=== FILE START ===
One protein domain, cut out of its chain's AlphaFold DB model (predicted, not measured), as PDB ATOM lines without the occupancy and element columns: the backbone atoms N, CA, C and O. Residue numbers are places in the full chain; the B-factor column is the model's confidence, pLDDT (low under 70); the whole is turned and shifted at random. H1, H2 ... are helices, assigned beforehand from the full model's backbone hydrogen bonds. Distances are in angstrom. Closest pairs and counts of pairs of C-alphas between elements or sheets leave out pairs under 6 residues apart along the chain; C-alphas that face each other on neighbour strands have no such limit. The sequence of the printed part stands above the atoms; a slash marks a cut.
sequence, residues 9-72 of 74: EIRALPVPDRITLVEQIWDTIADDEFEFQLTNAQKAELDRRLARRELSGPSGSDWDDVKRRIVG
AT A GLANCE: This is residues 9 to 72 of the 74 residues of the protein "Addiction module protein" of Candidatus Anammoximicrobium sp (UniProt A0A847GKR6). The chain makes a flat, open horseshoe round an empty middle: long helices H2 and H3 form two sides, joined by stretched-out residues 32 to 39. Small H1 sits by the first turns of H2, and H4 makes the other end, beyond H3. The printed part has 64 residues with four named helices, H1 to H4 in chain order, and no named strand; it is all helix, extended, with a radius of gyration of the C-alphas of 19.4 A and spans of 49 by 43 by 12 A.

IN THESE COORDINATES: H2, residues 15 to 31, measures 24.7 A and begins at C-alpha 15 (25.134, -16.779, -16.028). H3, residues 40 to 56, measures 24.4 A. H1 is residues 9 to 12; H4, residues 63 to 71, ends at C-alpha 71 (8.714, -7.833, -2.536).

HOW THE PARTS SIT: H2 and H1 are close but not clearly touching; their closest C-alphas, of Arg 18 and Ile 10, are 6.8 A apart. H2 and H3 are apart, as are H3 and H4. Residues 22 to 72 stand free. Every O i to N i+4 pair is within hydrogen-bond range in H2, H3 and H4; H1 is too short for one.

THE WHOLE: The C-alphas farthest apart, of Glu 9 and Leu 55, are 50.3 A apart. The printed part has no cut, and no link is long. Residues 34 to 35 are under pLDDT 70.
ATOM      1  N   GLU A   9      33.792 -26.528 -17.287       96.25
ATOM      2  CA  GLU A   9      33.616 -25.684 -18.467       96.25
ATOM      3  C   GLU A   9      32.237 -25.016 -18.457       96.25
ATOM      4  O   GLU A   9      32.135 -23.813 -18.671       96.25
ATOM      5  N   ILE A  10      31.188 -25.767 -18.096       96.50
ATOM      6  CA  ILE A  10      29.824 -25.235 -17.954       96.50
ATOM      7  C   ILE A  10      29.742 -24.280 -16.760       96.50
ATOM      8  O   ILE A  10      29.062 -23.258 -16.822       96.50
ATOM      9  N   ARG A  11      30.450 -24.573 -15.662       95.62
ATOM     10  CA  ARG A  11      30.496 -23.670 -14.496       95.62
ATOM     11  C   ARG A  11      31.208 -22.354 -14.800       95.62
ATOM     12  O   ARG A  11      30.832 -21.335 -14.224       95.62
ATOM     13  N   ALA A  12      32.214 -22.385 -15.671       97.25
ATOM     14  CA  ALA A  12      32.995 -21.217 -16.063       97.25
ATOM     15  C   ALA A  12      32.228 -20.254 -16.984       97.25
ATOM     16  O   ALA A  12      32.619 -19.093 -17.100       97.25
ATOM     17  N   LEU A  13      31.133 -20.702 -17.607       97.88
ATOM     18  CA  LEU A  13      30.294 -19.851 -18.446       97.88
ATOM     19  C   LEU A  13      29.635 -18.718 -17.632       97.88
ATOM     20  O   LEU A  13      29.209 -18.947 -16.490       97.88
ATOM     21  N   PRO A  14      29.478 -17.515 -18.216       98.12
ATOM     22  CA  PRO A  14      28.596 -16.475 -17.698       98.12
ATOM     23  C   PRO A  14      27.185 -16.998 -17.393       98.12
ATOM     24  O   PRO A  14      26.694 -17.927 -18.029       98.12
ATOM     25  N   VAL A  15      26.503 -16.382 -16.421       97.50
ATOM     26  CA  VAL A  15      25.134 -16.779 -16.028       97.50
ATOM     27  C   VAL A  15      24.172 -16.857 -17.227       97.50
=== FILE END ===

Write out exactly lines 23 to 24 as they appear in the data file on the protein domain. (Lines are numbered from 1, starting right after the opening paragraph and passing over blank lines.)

ATOM     18  CA  LEU A  13      30.294 -19.851 -18.446       97.88
ATOM     19  C   LEU A  13      29.635 -18.718 -17.632       97.88